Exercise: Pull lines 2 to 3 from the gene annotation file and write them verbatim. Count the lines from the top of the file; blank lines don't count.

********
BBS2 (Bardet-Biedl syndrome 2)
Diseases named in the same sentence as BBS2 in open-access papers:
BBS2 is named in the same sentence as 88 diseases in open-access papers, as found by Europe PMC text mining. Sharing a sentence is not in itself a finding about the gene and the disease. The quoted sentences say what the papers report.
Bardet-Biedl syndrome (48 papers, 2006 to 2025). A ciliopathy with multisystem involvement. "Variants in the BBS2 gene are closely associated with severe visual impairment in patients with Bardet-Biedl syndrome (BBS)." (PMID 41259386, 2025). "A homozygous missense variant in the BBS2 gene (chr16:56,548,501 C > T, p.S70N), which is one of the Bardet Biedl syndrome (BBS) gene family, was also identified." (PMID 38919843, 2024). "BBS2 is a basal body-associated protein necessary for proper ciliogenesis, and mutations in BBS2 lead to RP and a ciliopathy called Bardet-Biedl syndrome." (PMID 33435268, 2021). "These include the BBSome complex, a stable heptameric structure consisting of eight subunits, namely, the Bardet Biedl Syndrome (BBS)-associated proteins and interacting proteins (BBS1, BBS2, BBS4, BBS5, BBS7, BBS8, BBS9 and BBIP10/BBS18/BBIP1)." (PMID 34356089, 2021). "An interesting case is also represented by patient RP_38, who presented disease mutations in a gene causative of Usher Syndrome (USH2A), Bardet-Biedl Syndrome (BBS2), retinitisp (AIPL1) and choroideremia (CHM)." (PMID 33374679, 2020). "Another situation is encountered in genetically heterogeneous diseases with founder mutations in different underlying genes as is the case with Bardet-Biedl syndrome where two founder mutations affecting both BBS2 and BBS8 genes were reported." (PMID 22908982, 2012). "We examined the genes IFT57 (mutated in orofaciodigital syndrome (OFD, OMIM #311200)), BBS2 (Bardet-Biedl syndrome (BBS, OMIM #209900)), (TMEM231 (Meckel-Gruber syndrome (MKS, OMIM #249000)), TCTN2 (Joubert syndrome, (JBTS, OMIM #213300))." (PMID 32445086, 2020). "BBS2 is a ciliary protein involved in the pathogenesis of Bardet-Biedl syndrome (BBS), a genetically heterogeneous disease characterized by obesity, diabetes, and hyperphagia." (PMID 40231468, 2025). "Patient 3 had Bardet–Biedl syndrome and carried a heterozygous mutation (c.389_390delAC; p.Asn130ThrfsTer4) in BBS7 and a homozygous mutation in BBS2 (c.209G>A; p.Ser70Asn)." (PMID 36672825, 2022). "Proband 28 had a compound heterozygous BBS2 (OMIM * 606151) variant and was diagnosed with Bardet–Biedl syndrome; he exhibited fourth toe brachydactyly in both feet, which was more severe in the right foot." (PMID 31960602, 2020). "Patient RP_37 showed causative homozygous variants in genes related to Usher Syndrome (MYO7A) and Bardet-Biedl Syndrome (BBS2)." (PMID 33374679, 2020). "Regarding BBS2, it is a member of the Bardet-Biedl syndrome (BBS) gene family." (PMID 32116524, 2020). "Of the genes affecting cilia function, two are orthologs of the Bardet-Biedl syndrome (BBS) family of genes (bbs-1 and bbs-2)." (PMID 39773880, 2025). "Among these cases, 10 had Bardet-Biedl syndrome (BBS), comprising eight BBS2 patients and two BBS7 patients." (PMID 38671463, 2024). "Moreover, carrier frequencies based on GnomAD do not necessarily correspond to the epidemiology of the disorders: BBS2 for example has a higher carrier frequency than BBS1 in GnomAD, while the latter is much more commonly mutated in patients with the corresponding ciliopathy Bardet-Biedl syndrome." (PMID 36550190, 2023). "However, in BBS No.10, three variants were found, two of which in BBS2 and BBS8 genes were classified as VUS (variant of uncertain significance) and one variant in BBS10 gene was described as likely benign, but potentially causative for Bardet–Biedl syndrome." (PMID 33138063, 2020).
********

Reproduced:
Diseases named in the same sentence as BBS2 in open-access papers:
BBS2 is named in the same sentence as 88 diseases in open-access papers, as found by Europe PMC text mining. Sharing a sentence is not in itself a finding about the gene and the disease. The quoted sentences say what the papers report.